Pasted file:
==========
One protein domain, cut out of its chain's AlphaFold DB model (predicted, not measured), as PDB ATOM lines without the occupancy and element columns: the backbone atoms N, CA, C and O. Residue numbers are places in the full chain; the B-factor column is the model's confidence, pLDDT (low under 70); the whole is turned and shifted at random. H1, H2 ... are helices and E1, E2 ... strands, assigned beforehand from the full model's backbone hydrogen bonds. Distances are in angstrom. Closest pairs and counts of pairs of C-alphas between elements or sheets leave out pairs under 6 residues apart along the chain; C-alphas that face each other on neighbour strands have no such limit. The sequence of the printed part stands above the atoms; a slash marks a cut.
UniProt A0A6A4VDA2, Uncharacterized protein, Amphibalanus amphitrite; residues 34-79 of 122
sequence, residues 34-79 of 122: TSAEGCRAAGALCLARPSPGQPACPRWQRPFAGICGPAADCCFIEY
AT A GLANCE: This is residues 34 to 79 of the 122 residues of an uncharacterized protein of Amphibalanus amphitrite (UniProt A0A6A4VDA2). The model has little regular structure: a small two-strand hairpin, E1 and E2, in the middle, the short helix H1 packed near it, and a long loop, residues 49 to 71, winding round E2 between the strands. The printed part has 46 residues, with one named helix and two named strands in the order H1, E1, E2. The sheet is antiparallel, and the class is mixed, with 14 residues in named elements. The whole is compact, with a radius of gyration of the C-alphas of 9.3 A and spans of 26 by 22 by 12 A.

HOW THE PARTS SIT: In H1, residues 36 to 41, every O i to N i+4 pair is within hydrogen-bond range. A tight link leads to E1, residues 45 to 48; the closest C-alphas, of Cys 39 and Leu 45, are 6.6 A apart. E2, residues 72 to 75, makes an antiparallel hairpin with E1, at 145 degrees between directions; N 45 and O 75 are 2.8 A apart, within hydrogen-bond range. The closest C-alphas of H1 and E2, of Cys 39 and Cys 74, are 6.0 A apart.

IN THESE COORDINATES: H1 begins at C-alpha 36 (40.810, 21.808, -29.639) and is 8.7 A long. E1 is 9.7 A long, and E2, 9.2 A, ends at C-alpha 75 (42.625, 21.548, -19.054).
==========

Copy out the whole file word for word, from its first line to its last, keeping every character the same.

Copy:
One protein domain, cut out of its chain's AlphaFold DB model (predicted, not measured), as PDB ATOM lines without the occupancy and element columns: the backbone atoms N, CA, C and O. Residue numbers are places in the full chain; the B-factor column is the model's confidence, pLDDT (low under 70); the whole is turned and shifted at random. H1, H2 ... are helices and E1, E2 ... strands, assigned beforehand from the full model's backbone hydrogen bonds. Distances are in angstrom. Closest pairs and counts of pairs of C-alphas between elements or sheets leave out pairs under 6 residues apart along the chain; C-alphas that face each other on neighbour strands have no such limit. The sequence of the printed part stands above the atoms; a slash marks a cut.
UniProt A0A6A4VDA2, Uncharacterized protein, Amphibalanus amphitrite; residues 34-79 of 122
sequence, residues 34-79 of 122: TSAEGCRAAGALCLARPSPGQPACPRWQRPFAGICGPAADCCFIEY
AT A GLANCE: This is residues 34 to 79 of the 122 residues of an uncharacterized protein of Amphibalanus amphitrite (UniProt A0A6A4VDA2). The model has little regular structure: a small two-strand hairpin, E1 and E2, in the middle, the short helix H1 packed near it, and a long loop, residues 49 to 71, winding round E2 between the strands. The printed part has 46 residues, with one named helix and two named strands in the order H1, E1, E2. The sheet is antiparallel, and the class is mixed, with 14 residues in named elements. The whole is compact, with a radius of gyration of the C-alphas of 9.3 A and spans of 26 by 22 by 12 A.

HOW THE PARTS SIT: In H1, residues 36 to 41, every O i to N i+4 pair is within hydrogen-bond range. A tight link leads to E1, residues 45 to 48; the closest C-alphas, of Cys 39 and Leu 45, are 6.6 A apart. E2, residues 72 to 75, makes an antiparallel hairpin with E1, at 145 degrees between directions; N 45 and O 75 are 2.8 A apart, within hydrogen-bond range. The closest C-alphas of H1 and E2, of Cys 39 and Cys 74, are 6.0 A apart.

IN THESE COORDINATES: H1 begins at C-alpha 36 (40.810, 21.808, -29.639) and is 8.7 A long. E1 is 9.7 A long, and E2, 9.2 A, ends at C-alpha 75 (42.625, 21.548, -19.054).